Project E36 323is: Building the Poor Man's M3, Part 3
- Brakes, Wheels, Tires

By Jonathan Lawson 
Next up on our Project E36 323is is giving it more grip and better braking.  Stopping distances will almost always come down the moment you put good rubber on a car, but for short and repeatable braking, you want to maximize the braking system itself, and that's where the  StopTech brakes come in.
I remember when StopTech hit the scene in 2000 with formidable offerings right off the bat.  They immediately built a reputation for developing excellent systems that maintained excellent brake bias and could be used for both street and track.  It doesn't hurt that their pricing has always been very competitive with other big name systems while still being able to stand toe-to-toe with them in performance.  Deciding to use one of their systems was a no brainer.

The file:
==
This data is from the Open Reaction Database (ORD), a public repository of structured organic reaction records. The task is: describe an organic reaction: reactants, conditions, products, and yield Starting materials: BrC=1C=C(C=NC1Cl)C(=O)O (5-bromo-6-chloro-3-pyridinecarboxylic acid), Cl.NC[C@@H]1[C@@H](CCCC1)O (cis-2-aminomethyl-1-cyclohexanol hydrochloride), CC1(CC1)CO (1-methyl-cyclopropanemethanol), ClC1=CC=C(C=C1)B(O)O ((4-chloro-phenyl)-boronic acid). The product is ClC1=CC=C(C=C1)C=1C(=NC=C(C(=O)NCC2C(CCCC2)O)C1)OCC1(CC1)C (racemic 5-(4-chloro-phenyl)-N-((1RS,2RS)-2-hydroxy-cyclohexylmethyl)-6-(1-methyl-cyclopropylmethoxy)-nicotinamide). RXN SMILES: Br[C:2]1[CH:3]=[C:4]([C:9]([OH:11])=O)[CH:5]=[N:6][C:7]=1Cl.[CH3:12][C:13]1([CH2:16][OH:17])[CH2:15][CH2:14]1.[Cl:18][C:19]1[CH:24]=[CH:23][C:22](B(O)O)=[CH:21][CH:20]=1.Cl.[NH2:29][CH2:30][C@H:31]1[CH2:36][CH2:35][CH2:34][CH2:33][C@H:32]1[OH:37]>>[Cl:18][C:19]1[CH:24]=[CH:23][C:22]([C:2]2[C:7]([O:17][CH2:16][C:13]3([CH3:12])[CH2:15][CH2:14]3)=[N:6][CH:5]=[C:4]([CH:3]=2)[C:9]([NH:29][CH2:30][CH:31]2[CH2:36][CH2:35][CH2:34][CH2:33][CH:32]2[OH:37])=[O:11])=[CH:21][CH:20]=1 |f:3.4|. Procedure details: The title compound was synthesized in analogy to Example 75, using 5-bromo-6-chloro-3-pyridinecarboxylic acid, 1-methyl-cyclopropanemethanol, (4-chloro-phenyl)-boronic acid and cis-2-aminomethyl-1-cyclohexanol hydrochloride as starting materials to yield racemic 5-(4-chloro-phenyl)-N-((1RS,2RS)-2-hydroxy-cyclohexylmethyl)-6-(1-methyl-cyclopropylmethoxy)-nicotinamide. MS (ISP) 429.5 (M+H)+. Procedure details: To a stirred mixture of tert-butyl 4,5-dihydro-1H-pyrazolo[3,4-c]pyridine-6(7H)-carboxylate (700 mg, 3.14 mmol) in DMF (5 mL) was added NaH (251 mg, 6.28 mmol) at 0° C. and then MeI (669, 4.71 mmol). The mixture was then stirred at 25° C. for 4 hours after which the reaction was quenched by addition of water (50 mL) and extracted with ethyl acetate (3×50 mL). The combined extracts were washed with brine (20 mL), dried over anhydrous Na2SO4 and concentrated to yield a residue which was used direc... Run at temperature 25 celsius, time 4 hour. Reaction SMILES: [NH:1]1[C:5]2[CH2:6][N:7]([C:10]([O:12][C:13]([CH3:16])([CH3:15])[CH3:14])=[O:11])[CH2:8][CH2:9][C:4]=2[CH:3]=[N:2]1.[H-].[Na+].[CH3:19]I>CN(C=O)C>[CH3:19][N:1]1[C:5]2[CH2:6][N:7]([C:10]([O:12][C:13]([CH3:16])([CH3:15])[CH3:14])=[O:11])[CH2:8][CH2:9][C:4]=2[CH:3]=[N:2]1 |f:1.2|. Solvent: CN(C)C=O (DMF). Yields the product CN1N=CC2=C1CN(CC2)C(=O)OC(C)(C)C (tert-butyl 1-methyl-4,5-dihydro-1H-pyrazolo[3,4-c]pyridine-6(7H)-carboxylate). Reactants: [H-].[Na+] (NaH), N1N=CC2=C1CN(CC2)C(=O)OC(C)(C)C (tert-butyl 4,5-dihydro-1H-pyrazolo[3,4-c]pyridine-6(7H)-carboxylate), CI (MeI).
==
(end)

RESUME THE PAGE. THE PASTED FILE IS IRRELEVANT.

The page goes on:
Receiving packages makes you giddy enough when you're expecting car parts and that's amplified when a company does such a good job with packaging.  It's not hard to guess what's in these boxes.
A StopTech BBK usually arrives in two boxes – one for the left side of the vehicle, and the other for the right; however, it’s possible that the lines are packed in one box, while the hardware is in the other.  As you tear into one of the boxes, you're greeted first by the view of your shiny new rotors.  You almost feel bad for the work you're going to put them through.  Almost.